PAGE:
Sir Tim Berners-Lee founded the web in the early 1990s as a tool for collaboration. But this initial vision was sidelined by read-only web browsers that were better suited to consuming content rather than collaboration.
Web2 has since brought us apps, mobile and the cloud. But data and authentication were closely linked to the apps for security reasons. As a result, the Web2 era was defined by a few big companies that use our data to lock us into their platforms.
Now Berners-Lee is working on a new data sharing standard called Solid that could help realize the original vision, and a company, Inrupt, to commercialize this vision. He cautions that this new Web 3.0 vision for returning control over our data is vastly different from current Web3 efforts based on less efficient blockchains.
Core features of Solid include support for the following:
- Global single sign-on.
- Global access control.
- Universal API focused on people rather than apps.
VentureBeat recently spoke with Berners-Lee to learn more about his original idea for the web, recent progress and vision for the future.
In the beginning it was the read-write web
Berners-Lee said he knew the web would be important from the start. “I wanted it to be a read-write web right away,” he said. “I wanted to be able to collaborate with it and do GitHub-like things for my software team at CERN in 1990.”
At the time, there were about 13 theoretical physicists at CERN, while the rest of the team were engineers. Berners-Lee looked for ways to make it easier for teams to collaborate from different offices. “They had to communicate over the internet, which just became politically correct to use in projects,” he said.
The first browser editor was built on a powerful NeXT Workstation. People could create links and add information to websites. The information was able to flow through the team to create a new balance as knowledge was added, corrected or expanded.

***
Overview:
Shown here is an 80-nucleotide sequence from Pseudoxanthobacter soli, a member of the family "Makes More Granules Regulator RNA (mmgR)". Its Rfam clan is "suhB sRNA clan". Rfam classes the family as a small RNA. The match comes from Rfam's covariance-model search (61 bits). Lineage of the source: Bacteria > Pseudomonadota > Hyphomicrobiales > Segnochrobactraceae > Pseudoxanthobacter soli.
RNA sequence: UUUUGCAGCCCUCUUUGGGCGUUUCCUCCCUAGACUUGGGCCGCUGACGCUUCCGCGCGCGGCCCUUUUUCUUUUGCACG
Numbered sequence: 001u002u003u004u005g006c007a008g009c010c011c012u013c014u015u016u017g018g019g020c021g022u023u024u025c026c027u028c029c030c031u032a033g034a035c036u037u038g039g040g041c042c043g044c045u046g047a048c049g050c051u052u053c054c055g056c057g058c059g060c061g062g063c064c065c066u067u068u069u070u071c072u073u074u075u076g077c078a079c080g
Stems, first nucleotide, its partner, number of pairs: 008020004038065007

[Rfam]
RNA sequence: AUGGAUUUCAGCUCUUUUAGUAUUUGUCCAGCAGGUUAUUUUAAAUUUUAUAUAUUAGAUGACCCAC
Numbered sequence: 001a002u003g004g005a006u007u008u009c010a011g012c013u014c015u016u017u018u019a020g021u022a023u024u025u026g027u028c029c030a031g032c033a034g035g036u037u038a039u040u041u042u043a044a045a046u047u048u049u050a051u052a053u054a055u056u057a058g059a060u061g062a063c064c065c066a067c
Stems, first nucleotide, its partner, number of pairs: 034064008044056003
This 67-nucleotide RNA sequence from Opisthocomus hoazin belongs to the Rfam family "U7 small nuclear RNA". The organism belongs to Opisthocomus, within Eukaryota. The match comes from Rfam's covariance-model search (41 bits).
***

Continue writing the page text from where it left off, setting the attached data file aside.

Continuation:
“Everyone on the team is knowledge-balanced, with this piece of web representing all the work they’ve done,” he said.
Sidelined by Web 1.0
But this initial vision was sidelined by the huge popularity of less capable browsers that could run on PCs and Macs, such as Mozilla, Netscape and Microsoft Internet Explorer.
“We didn’t actually get that [vision] because it took off as a publishing medium,” Berners-Lee said.
They also faced other challenges to expand the work at CERN more broadly. While some collaboration capabilities worked in a tightly controlled environment like CERN, more work on single sign-on, authorization, and fine-grained data sharing was needed to scale these ideas.
Berners-Lee was also disappointed with the content generation tools used to create websites. His first read-write browser took a WYSIWYG (what you see is what you get) approach, while other HTML editors designed for publishing required a complex process of nesting labels more akin to programming than editing a joint document.
“It was amazing to discover that people would write HTML files by hand,” he said. “I was not prepared for that. I wanted to highlight something, create a link and save it back. I assumed this would be easy in 1989, since Microsoft Word was already doing this.”
Laying the foundation
Berners-Lee continued this research in the intervening years in the UK and later at MIT. He also integrated these improvements into the Solid standard and helped Inrupt scale the adoption of the new infrastructure.
Berners-Lee uses Solid to capture data from all aspects of his life in an editable and shareable way. He stores his bank statements, documents, photos, music, IoT data, and training data on a Solid storage service on his Mac Mini. He’s most excited about how it can improve collaboration between individuals, the companies they trust, and governments — safely and securely.
Solid already supports government services, medical research that protects privacy, and new home improvement services that combine product manuals and energy management. This is just the beginning. Ultimately, he believes that Solid can have as big, if not bigger, impact than the first version of the web.
“We should have called the first Web 0.3, and we’d be in a good place now,” he said.
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